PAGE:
The Attorney General’s office has approved the proposed 500 mw thermal power plant at Sampur, Trincomalee, to be built by India in consultation with the Ceylon Electricity Board, an Indian media report said today.The approval has been granted around six years after the project was conceived and two years after a joint venture company was formed to take it forward. “With the AG’s office giving the go-ahead, the approval from the power ministry is expected soon, while a revised Power Purchase Agreement has been worked upon,” said an official at India’s National Thermal Power Corporation (NTPC). The AG go-ahead was a major hurdle for the project, particularly considering the two neighbouring countries are not in the best of relations. The project is estimated to cost about $500 million (`3,000 crore), with NTPC and Ceylon Electricity Board having 50% stake each. It would be funded with a debt equity ratio of 70:30, the DNA news agency in India reported.The plant would use imported coal and consists of a transmission line, to be built from Trincomalee to Madurai, including 39 km of submarine cable. But hurdles remain, with some alleging undue benefits were granted to NTPC. Though the charges are unsubstantiated, the high cost of power remains a sore point.In fact, Coalition Against Corruption, an affiliate of Transparency International, had charged that the power plant would incur a loss of Sri Lankan Rupee 76 crore per year. “We urge the government to forthwith annul the proposed Sampur power project,” it had said.Officials of Ceylon Electricity Board have alleged that each unit of power produced at the joint venture project would cost Sri Lankan rupee 18, much higher than the cost of Sri Lankan rupee 13 from for a similar project at Norochcholai. There were also disagreements over the high heat rate — signifying higher consumption of fuel to produce a unit of power — and the maintenance cost. The heat rate has been brought down to an acceptable level by the parties, NTPC officials said.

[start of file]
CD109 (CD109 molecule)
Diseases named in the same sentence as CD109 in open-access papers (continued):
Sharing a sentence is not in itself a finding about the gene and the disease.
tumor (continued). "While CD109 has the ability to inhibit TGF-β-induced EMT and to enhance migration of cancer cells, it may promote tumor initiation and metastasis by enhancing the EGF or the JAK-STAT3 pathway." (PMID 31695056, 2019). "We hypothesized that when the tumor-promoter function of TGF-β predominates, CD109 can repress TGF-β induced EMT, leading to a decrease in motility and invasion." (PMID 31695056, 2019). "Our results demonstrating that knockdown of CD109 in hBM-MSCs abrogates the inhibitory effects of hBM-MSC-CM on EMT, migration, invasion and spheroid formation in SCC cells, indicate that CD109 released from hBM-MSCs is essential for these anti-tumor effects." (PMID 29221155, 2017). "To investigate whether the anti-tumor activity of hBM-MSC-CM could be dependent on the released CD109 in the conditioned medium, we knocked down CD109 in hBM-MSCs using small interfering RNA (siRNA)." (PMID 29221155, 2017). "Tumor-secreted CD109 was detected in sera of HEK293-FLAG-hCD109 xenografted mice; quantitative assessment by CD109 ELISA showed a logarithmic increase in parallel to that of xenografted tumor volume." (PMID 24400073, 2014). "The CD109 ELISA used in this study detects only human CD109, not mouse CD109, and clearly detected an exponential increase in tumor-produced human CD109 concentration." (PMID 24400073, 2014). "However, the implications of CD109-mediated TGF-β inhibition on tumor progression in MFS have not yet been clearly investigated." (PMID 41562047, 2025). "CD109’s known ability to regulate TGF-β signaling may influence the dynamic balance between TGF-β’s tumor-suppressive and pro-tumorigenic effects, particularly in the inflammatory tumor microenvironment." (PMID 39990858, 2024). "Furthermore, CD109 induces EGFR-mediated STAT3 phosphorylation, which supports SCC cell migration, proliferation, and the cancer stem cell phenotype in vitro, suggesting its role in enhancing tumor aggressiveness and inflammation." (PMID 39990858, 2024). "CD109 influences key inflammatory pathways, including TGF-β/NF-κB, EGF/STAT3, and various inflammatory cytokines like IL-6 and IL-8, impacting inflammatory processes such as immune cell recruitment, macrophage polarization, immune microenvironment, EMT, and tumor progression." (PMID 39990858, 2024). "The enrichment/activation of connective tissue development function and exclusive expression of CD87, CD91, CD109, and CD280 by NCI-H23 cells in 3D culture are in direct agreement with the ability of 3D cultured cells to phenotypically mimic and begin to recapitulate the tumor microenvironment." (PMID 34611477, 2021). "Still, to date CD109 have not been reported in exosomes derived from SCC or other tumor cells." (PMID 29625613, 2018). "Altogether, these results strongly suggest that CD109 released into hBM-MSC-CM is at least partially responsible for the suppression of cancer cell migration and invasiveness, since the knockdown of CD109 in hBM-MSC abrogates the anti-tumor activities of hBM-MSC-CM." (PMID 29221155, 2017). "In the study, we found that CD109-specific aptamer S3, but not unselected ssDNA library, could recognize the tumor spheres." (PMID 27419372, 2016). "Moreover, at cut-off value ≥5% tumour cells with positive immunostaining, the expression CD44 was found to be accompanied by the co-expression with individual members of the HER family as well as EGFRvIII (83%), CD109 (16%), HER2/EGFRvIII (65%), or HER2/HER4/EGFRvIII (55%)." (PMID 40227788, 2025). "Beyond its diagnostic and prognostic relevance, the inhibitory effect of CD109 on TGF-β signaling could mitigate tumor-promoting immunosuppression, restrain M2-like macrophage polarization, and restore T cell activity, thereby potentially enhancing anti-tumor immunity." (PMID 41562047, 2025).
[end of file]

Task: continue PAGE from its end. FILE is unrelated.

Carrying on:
- Mustapha Ramid Responds to Homophobia Accusations Homosexuality Disgusts the Public